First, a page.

We are excited to be supporting Derbyshire Wildlife who have a Butterfly Open Day at Hoe Grange Quarry this weekend. The disused limestone quarry is owned by Longcliffe Quarries and is now a nature reserve for butterflies and wildlife. Why not walk across the fields to find out more about these amazing insects? The Open Day runs from 11am to 4pm on Sunday 17th June.
Butterflies conjure up images of sunshine, warmth, and meadows full of colourful wildflowers teaming with life. However butterflies are fragile which makes them quick to react to change so their struggle to survive is a serious warning about our environment.
Hoe Grange Quarry Nature Reserve
Having a butterfly reserve next door to us at Hoe Grange Holidays is wonderful news and we have certainly seen an increase in the number of butterflies around our farm and gardens.
The quarry is 4.75 hectares and has not been worked since the 1970s so a wonderfully diverse mix of habitats has developed, which are ideal for insects, butterflies and moths. It lies over the other side of the High Peak Trail near the sign for Hoe Grange Cutting and is just a short walk from our log cabins.
The quarry has areas of bare ground which provide the perfect place for insects to sunbathe, surrounded by beautiful flower rich short limestone grassland. The edges of the quarry are covered in taller grasses and woodland, and there is also a disused dew pond under restoration.
The environment at Hoe Grange Quarry is so rich in food for the insects that a total of 26 different species of butterfly have been recorded. The site is now managed by Derbyshire Wildlife in conjunction with the Butterfly Conservation Trust, whose volunteers have been walking a weekly transect of the quarry and recording their findings.
Amongst the butterflies are some BAP species (Biodiversity Action Plan) which are conservation priorities because of their rarity and rate of decline, including the Dingy Skipper, the Wall Brown, and Small Heath.
It’s also fantastic to see that there are some local species including Dark Green Fritillary and the Peak District version of Brown Argus. The most prevalent is a large colony of Common Blues due to its food plant, Bird’s-foot-trefoil, colonising the entire quarry floor when the site was abandoned to wildlife in the 1970’s.
Fifteen fascinating facts about Butterflies
- It is estimated that there are about 24,000 species of butterflies, and they are found on every continent except Antarctica.
- Butterflies are not just attractive colourful insects, but valuable pollinators of plants, fruit and vegetables.
- I love the fact that a group of butterflies is sometimes called a flutter.
- Butterflies vary in size from a tiny 1/8 inch to the largest species reaching a massive 12 inches across. Females are larger than males and also live longer!
- Butterflies eyes are made of 6,000 lenses and can see ultraviolet light. They rely on their eyesight for vital tasks, like searching for mates of the same species and finding flowers to feed on.
- Butterfly wings move in a figure of 8 motion and the top butterfly flight speed is 12 miles per hour, which is slow compared to some moths that can fly 25mph!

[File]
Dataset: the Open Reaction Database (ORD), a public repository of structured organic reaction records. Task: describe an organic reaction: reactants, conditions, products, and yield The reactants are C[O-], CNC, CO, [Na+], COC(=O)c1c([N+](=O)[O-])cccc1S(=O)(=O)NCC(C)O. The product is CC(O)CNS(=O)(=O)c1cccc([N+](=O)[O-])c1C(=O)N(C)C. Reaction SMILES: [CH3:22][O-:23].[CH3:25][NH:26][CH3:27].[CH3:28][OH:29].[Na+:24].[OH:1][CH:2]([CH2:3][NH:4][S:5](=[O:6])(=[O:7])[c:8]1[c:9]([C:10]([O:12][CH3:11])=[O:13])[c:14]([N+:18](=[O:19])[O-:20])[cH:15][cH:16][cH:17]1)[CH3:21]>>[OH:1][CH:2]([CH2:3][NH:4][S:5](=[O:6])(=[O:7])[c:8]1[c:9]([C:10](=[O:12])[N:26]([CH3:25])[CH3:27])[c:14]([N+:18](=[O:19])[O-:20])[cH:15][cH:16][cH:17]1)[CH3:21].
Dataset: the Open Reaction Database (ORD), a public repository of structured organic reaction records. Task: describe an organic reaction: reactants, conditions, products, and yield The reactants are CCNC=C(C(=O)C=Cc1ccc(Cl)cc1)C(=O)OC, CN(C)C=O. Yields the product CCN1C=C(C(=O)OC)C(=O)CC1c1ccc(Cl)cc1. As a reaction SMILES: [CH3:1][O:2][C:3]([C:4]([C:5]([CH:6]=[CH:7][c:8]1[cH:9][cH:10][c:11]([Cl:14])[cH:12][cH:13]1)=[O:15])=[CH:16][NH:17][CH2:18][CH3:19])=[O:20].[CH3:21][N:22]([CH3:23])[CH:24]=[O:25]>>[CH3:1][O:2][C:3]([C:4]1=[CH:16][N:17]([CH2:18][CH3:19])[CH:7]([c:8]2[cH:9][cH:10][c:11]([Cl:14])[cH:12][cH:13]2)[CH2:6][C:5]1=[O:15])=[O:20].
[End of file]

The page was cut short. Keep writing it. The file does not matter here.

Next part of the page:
- Butterflies are cold blooded and air temperature has a big impact on their ability to function. They cannot fly if their body temperature is less than 86 degrees.
- Butterflies and insects have their skeletons on the outside of their bodies, called the exoskeleton, to protect them and keep water inside their bodies so they don’t dry out.
- Butterflies have taste receptors on their feet so they can find out whether the leaf is good enough food for their caterpillars before they lay their eggs on the leaf with special glue.
- A butterfly’s life cycle is made up of four parts, egg, larva (caterpillars), pupa (chrysalis) and adult.The process by which a caterpillar magically transforms into a butterfly is completed in 10 to 15 days, depending on the species.
- The story of the Very Hungry Catarpillar is true to life as from hatching to pupation, a caterpillar increases its body size 30,000 times!
- Fully grown caterpillars attach themselves to a suitable twig or leaf before shedding their outside layer of skin to reveal a hard skin underneath known as a chrysalis.
- An adult butterfly will eventually emerge from the chrysalis where it will wait a few hours for its wings to fill with blood and dry, before flying for the first time.
- Adult butterflies only feed on liquids, usually nectar and can live from between just one week and a year, depending on the species.
- Despite popular belief, butterfly wings are clear – the colors and patterns we see are made by the reflection of the tiny scales covering them.The Painted Lady is the most commonly found butterfly in the world.
We hope you have enjoyed our fascinating facts about butterflies. Here at Hoe Grange Holidays we encourage the butterflies and bees by growing flowers in the gardens – it’s a win, win – butterflies thrive on the nectar before the flowers are cut, then our holiday guests can enjoy the vibrant scented blooms in their log cabins!
Why not make space in your garden for butterflies and bees by planting flowers to create a pollinators paradise?